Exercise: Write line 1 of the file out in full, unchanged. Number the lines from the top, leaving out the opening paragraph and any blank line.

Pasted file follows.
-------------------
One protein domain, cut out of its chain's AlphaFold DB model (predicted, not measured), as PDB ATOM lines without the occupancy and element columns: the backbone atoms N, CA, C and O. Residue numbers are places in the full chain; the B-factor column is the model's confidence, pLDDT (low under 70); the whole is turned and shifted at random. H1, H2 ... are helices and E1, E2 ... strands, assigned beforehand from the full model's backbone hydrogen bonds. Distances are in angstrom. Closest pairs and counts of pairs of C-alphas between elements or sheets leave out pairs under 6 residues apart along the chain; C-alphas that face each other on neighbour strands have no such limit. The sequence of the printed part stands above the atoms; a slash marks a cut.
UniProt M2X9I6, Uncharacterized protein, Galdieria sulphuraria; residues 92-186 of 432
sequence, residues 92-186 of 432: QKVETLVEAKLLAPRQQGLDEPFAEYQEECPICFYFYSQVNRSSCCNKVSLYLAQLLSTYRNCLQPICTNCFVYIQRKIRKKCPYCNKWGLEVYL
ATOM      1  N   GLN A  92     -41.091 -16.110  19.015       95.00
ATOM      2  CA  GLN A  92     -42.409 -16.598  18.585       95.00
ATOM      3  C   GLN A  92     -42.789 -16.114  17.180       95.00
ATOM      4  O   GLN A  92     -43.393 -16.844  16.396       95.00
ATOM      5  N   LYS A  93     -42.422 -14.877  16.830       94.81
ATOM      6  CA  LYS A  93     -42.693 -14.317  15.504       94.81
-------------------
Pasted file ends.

UniProt M2X9I6, Uncharacterized protein, Galdieria sulphuraria; residues 92-186 of 432